E&J Gallo Winery is the leading provider of California wines. First opened in 1933 and located in Modesto, California, this family owned business produces well-known wines and spirits such as Barefoot wines, Andre champagne, and E&J Brandy . However, within the last few years, California has experienced extreme drought and warming temperatures, which threaten the sustainability of E&J’s current operation. How will they adapt to the physical affects of climate change? This is a key question because E&J’s action plan will likely set a precedent for how other vintners respond going forward.
Will innovation save E&J Gallo?
Wine grows best in a tight geographic range that exhibits narrow climate fluctuations. While growers have seen short-term positive effects of global warming—rising temperatures have reduced frost damage to fruit—the climate will soon warm past an acceptable range for cultivating quality grapes. As a result, wineries will be left with overripe grapes that are absent of the acidic undertones and richness of iconic harvests .
To outpace the effects of global warming, E&J has begun innovating new types of grapes that can withstand rising temperatures. However, according to E&J’s VP, Nick Dokoozlian, while they’ve found some promising new varieties, demand for these products doesn’t exist because consumers aren’t aware of them .
Despite E&J’s drive for product innovation, getting customers to actually want new types of wine is a challenge for their marketing team. But Dokoozlian believes that the pressure of increasing temperatures and decreasing water supply will force the market to shift its consumption habits. Eventually .
What else can be done to save the wine industry?
Other vintners, such as Ava Winery, are taking an even more innovative approach to product development. The tech start-up is creating synthetic versions of classic champagnes that attempt to evoke similar aromas and flavors. It is still too early to tell how successful Ava Winery is at mimicking originals .
The wine community in California is also implementing a sustainability program. The Sustainable Winegrowing Program seeks to establish sustainable practices that are environmentally sound, socially equitable, and economically feasible. Started in 2003, the program measures improvements in water, energy, and nitrogen use and greenhouse gas emissions .
There are also some more extreme tactics wineries can employ to adapt to global warming. A 2013 journal article in the Proceedings of the National Academy of Sciences suggested that grape growers move their vineyards to higher elevations to mitigate the risks of climate change .
While solutions to global warming exist for vintners, I’m skeptical about what these solutions really mean in practice. How will E&J and other wineries change their operations and the behavior of consumers to incorporate these ideas? Dokoozlian has similar reservations.
“The wine business is an extremely capital intensive business. The financial risk of planting the wrong variety in the wrong place is pretty significant,” he says .
Wine is good. We should do more.
Although wineries have started to feel the effects of climate change, I’m not confident they have been hit hard enough to fully understand how serious the current environmental situation is and how necessary it’s for them to make immediate changes. For example, while the Sustainable Wine Program has defined goals, participation in the program is voluntary, and I didn’t find any results from participating companies. If preventative sustainability programs are mediocre at best, what signal is being sent to the industry? It’s certainly not that they should devote financial resources to developing new products or move their vineyards to new locations—both sound expensive. As a short-term initiative, existing sustainability programs should ratchet up their efforts to compel all players to get on board and up the rigor of the metrics measured. This will spark wine growers to do even more.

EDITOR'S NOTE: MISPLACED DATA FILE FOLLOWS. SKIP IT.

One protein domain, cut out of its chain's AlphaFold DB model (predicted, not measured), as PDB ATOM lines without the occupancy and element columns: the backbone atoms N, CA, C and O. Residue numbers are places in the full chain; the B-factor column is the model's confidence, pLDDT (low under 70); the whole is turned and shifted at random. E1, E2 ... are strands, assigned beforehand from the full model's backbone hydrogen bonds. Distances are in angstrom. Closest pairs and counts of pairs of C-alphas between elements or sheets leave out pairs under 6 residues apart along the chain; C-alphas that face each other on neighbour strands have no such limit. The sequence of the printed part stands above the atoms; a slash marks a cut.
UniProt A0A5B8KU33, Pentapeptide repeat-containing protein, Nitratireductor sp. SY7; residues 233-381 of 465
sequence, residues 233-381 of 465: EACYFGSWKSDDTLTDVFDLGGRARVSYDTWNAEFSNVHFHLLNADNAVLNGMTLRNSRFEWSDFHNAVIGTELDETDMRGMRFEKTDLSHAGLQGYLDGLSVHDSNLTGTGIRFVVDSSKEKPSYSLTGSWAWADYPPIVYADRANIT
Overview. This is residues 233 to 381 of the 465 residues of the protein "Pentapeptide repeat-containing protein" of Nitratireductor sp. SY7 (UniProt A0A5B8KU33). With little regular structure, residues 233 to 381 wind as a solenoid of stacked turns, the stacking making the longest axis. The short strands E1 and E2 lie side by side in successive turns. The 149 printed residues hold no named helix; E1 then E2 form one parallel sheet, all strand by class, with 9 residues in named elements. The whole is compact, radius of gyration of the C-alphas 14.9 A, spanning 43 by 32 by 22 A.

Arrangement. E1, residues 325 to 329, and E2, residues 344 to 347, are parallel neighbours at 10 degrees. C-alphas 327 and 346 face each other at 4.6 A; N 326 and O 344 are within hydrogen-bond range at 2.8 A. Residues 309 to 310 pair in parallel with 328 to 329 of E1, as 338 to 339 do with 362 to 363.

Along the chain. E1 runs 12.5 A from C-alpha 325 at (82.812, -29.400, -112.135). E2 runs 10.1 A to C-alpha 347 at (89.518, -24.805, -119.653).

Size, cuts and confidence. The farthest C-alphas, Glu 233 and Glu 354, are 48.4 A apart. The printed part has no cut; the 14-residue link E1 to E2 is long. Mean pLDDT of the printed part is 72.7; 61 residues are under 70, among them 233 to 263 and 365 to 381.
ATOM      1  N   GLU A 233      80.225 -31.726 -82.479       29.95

Perhaps Earth increasing by a few degrees doesn’t feel like much. But for wine growers, this incremental change threatens their entire business model. A temperature increase of 2 degrees—which could happen as soon as 2040—could reduce California’s prime vineyard land by 30 to 50 percent, according to a study at Standard University . If wine growers are resisting the fate of global warming, it’s too late. It’s here.
1. Wine Institute of California, “Media & Trade Statistics,” http://www.discovercaliforniawines.com/media-trade/statistics, accessed November 2016.
2. E & J Gallo Winery, “Our Portfolio,” http://www.gallo.com/portfolio, accessed November 2016.
3. Mark Ellwood, “Three Ways to Beat Champagne’s Climate-Change Problem,” The Wall Street Journal, October 18, 2016, http://www.wsj.com/articles/three-ways-to-beat-champagnes-climate-change-problem-1476799848, accessed November 2016.
4. “Climate Change Has California Vintners Rethinking Grapes,” Lauren Sommer, All Things Considered, National Public Radio, November 2, 2011, http://www.npr.org/2011/11/02/141932301/climate-change-has-calif-vintners-rethinking-grapes, accessed November 2016.
5. California Sustainable Winegrowing Alliance, “Sustainable Winegrowing Program,” http://www.sustainablewinegrowing.org/sustainable_winegrowing_program.php, accessed November 2016
6. “An Upside to Climate Change? Better French Wine,” Alastair Bland, All Things Considered, National Public Radio, March 21, 2016, http://www.npr.org/sections/thesalt/2016/03/21/470872883/an-upside-to-climate-change-better-french-wine, accessed November 2016.